Existential variations in Life X 3 | Theater | Indy Week
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Existential variations in Life X 3 

click to enlarge Private lives: the ensemble of Life X 3 at Theatre in the Park - PHOTO BY STEVEN LARSON
  • Photo by Steven Larson
  • Private lives: the ensemble of Life X 3 at Theatre in the Park

Life x 3

Theatre in the Park
Through April 26

Theatre in the Park's tagline for Life X 3 is: "Where Groundhog Day meets Who's Afraid of Virginia Woolf?" That description gets at two prominent features of Yasmina Reza's play, which puts two couples in a living room with a lot of alcohol and watches them go at each other, and then repeats the scene, with differences, twice.

But Reza, best known for her international smash Art (her latest, God of Carnage, is currently a hit on Broadway with James Gandolfini and other stars), is French, and Life X 3, though it borrows from American entertainment forms, is a categorically European play: austere, dry and modish, and given to epigrammatic intellectualization in the face of despair. Reza's consanguinity with Edward Albee inheres not in the method-acting-friendly knockdown-drag-out of Virginia Woolf but in the playwrights' shared absurdist existentialism (Reza once adapted Kafka's Metamorphosis for the stage).

But Life X 3 reaches even further back than existentialism: It's a farce—at times almost a sitcom in Carnessa Ottelin's breezy direction—that proceeds from a good-ol'-wacky misunderstanding. Hubert (Paul S. McCain) and Inez (Leanne Norton-Heintz) arrive for dinner at the bourgeois home of Henry (David McClutchey) and Sonia (Carole Marcotte, strongly recalling Helen Hunt, who played the role in the American premiere) on the wrong night—or did Henry and Sonia misremember the date? Plied with emergency junk food instead of crab salad and lamb, and with ceaseless drinks, the guests battle their unready and resentful hosts in a four-hander of status-mongering, marital vitriol and extramarital lecherousness, lacerating honesty about how much they disdain (or desire) each other and, occasionally, astrophysical theory (Henry and Hubert are scientists) that sets the stage for metaphysical expostulations on the nature of the Universe and our place in it. The audience observes with conflicting oh-no-he-didn't! laughter, disgust and philosophical detachment.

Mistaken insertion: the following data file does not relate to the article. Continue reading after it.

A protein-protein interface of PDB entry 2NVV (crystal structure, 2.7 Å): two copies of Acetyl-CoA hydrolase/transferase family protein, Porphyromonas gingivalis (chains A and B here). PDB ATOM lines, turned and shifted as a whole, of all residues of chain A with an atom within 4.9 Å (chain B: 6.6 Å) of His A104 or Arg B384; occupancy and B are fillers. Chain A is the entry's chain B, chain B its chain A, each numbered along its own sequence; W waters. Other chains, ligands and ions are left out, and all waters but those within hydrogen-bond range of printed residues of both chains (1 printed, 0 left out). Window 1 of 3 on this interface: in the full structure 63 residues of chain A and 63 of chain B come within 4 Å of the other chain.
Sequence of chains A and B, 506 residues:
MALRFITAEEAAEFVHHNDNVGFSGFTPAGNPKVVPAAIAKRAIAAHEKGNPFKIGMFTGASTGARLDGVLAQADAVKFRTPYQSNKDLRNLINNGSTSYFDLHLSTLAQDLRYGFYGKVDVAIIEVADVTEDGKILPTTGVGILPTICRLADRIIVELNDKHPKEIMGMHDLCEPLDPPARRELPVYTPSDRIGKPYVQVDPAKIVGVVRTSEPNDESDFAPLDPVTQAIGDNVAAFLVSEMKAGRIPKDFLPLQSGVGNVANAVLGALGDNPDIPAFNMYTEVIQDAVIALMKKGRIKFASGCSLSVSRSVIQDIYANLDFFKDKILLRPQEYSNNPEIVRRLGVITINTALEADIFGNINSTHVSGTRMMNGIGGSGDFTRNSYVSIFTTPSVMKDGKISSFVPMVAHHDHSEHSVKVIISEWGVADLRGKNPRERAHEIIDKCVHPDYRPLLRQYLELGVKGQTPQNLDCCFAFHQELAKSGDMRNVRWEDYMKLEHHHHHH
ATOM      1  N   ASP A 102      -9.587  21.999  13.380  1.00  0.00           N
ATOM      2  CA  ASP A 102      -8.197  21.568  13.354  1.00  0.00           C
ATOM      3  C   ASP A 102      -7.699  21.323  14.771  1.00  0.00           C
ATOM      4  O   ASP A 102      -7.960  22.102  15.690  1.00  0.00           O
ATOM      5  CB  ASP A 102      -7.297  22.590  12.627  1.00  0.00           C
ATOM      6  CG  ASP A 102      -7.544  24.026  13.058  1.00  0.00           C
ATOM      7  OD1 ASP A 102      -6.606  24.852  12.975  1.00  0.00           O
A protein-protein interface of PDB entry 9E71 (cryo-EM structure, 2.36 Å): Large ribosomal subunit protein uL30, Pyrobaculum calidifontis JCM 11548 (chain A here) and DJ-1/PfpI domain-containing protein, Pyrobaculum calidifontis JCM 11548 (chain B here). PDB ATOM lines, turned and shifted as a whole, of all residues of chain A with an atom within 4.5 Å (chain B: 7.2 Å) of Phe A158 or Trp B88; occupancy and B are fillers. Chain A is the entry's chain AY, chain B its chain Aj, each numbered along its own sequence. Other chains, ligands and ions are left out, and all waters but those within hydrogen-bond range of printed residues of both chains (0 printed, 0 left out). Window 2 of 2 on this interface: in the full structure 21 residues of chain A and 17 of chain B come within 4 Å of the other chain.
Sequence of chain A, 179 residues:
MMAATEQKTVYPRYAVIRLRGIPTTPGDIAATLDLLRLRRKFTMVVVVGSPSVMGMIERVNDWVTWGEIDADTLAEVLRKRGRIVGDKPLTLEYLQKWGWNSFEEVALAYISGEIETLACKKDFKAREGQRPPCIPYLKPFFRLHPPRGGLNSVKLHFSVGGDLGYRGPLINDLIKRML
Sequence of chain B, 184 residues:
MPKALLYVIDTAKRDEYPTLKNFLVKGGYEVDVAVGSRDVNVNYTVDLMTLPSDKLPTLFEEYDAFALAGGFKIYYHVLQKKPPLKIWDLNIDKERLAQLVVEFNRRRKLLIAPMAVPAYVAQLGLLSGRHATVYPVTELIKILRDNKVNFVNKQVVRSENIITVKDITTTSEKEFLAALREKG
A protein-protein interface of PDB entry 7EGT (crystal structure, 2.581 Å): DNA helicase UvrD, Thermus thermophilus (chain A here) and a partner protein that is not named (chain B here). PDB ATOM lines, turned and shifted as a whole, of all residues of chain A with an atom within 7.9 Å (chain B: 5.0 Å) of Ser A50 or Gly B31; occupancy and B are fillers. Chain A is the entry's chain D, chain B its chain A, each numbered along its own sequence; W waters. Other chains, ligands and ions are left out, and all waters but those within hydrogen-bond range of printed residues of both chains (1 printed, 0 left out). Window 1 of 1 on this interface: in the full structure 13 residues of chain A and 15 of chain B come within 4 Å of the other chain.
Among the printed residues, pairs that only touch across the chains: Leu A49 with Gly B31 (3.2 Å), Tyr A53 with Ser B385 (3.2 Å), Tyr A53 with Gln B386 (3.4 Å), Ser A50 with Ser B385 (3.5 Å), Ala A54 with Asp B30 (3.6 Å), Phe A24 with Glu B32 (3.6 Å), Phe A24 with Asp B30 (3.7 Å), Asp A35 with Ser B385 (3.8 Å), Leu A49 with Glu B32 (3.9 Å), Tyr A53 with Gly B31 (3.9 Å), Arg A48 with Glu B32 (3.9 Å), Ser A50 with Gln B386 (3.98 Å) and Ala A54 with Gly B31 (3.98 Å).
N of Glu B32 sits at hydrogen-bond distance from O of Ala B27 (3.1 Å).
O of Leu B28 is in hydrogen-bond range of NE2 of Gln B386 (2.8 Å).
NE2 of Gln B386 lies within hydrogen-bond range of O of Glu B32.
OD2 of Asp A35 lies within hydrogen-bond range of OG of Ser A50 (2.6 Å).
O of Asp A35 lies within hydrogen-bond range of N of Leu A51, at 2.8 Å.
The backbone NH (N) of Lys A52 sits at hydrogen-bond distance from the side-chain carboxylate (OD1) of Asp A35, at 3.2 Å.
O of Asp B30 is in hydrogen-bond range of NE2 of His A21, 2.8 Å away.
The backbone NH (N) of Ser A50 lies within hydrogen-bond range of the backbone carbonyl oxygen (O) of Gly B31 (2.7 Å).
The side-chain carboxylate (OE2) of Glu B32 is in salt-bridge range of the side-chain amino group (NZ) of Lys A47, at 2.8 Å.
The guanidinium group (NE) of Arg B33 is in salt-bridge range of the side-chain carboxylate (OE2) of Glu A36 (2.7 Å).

Reza's deliberate collision of the concrete and the abstract encourages our rubbernecking by passing us by the scene three times, each a discrete one-act. It's not clear how these iterations are supposed to alter our perceptions of the events or characters, but perhaps it's worth keeping in mind that Reza's original French title is Les Trois Versions de la Vie, which emphasizes not multiplication but variation. And if these scenes are indeed meant as exercises or studies, one theme they keep returning to also hails from the Old Country: the sick soul of the bourgeoisie. When Inez, holding her fourth or fifth glass of Sancerre, foresees the unbearable ride home she'll have with her arrogant, captious husband after this evening from hell, it will be in their Audi. Maybe "it's all built on nothing," as one character says of existence, but how many of us wouldn't be happy to have their version de la vie?

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